Happy Halloween, and Happy Reading!


Thomas Berger: Adventures of the Artificial Woman

Fed up with “real” women, a guy builds himself a perfect robot wife who makes it big in show biz and ends up being elected President of the United States.

Eh? Not the kind of hook that would normally pique my interest, but after all it is by Thomas Berger. I went through a Thomas Berger phase about twenty years ago. He is quite prolific, and I remember being impressed with his incredible versatility: he has taken on everything from westerns (Little Big Man) to detective stories (Who is Teddy Villanova?) to King Arthur (Arthur Rex), and much in between.

Adventures of the Artificial Woman is a satire, of course. (With a plot line like this one, what else could it be?) The robot, Phyllis, is a bit like Mr. Spock. She has no emotion and no sense of humor, but relies solely on logic to understand the world around her. Thus she is the perfect vehicle for taking potshots at everything from marriage and sexuality to politics and the entertainment industry. For example, on the topic of vice presidents, Phyllis observes:

“I’ve researched the subject. Running mates are normally lifelong members of a party, notable for their loyalty to it. Though they may have been, up to that point, of the faction that earlier opposed the person now nominated for the big job, they are expected henceforth to join hands in partisan unity against the enemy, uncompainingly assuming the Presidential candidate’s exact position on every issue, especially those that were most fiercely debated during the nominating process by these two very individuals. The reward for the resulting hypocrisy is that the ticket-partner of a victorious President generally has an inside track for his own future bid for the White House.”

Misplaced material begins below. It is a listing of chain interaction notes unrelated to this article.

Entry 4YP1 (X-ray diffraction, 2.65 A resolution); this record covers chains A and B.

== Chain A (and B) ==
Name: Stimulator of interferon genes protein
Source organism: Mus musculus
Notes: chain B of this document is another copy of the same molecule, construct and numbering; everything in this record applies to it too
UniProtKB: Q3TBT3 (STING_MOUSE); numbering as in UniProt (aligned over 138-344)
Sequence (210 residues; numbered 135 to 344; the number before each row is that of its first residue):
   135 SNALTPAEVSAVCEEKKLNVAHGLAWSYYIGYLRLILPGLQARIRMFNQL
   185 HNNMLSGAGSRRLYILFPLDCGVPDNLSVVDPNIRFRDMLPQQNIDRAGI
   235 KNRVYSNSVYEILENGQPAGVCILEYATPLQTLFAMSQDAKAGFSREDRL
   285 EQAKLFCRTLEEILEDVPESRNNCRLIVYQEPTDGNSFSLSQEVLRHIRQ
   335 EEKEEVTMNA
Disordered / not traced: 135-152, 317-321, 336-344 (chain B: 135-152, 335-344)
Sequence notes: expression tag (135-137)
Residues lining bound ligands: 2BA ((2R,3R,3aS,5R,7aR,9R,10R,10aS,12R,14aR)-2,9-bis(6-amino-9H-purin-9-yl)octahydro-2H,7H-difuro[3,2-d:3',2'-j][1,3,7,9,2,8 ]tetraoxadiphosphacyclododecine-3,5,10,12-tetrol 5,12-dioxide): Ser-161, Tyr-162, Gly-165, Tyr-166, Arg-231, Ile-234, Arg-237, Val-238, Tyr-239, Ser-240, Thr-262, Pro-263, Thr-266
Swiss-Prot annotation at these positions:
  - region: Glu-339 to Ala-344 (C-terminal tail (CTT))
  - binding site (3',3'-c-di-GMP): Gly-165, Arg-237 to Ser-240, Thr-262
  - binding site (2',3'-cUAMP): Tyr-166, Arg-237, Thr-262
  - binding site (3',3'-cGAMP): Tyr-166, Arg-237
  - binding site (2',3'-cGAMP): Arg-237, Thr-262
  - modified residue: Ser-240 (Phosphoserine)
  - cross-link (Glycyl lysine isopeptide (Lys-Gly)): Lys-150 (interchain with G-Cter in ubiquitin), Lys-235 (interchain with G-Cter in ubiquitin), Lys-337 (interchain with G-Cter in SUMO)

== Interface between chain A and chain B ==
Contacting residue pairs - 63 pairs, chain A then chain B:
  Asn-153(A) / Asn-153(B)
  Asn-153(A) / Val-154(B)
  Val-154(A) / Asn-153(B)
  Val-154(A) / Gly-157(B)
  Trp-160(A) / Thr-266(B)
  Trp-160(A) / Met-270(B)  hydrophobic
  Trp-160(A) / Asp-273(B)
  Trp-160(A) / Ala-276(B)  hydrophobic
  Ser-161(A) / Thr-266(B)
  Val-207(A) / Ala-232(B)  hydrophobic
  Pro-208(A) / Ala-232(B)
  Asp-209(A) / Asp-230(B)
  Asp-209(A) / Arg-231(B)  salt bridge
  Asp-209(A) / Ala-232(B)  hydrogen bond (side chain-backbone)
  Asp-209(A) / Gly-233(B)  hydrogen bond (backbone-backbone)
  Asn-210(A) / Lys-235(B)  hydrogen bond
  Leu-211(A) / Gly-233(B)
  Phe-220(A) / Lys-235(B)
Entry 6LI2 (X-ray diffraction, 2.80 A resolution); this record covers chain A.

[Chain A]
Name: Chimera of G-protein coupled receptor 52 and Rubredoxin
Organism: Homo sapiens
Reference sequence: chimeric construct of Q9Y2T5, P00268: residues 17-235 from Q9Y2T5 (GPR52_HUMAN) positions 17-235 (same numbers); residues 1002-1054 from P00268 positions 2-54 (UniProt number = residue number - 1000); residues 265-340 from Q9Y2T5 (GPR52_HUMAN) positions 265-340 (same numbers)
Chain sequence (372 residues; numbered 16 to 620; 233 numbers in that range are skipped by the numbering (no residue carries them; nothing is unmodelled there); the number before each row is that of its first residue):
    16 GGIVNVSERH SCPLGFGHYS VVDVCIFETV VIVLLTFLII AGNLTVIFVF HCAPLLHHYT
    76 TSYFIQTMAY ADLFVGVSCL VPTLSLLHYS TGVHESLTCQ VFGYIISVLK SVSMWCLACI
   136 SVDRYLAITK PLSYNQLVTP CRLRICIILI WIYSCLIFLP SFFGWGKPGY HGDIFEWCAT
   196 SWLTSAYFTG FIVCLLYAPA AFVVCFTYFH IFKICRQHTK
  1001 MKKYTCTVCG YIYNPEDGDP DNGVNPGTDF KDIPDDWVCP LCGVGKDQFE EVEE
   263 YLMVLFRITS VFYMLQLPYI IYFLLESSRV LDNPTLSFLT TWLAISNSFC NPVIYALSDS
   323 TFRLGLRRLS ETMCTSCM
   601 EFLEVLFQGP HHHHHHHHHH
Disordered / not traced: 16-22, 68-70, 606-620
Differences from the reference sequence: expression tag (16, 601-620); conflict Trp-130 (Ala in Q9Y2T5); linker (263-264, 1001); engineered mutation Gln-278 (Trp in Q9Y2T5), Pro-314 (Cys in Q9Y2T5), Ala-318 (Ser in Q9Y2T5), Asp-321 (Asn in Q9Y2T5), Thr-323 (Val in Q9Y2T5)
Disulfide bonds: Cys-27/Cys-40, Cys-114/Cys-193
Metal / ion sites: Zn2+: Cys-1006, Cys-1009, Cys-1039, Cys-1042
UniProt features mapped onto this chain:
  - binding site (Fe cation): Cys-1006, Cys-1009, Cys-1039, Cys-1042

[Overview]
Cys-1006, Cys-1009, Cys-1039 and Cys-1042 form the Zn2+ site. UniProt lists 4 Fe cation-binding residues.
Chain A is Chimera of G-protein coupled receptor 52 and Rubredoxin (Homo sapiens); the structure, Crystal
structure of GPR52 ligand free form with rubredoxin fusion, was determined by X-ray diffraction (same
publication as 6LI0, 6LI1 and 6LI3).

“Where does that leave our problem, Phyl?”

“We have no party, and thus far I have not expressed an opinion on any issue, so these matters need not be taken into the equation. We can promise a potential vice-presidential candidate that he will have a great opportunity to run on his own eight years from now.”

This is a pretty typical passage. Not laugh-out-loud funny, but clever and a bit snarky. If you’re looking to escape into a cozy story with finely-drawn sympathetic characters, this isn’t it. Satire needs to be read in a certain way (I am realizing as I write this). You have to distance yourself from the story in order to appreciate it. You can’t get wrapped up in it the way you can with other genres. Or can you? What do you think?

Chaim Potok: The Chosen

The Chosen, by Chaim Potok, is an oldy but goody. I believe this was my third time reading it. It’s a profound and very moving story about friendship, fathers & sons, and coming of age. It is also a fascinating look into the subculture of Hasidic Jews.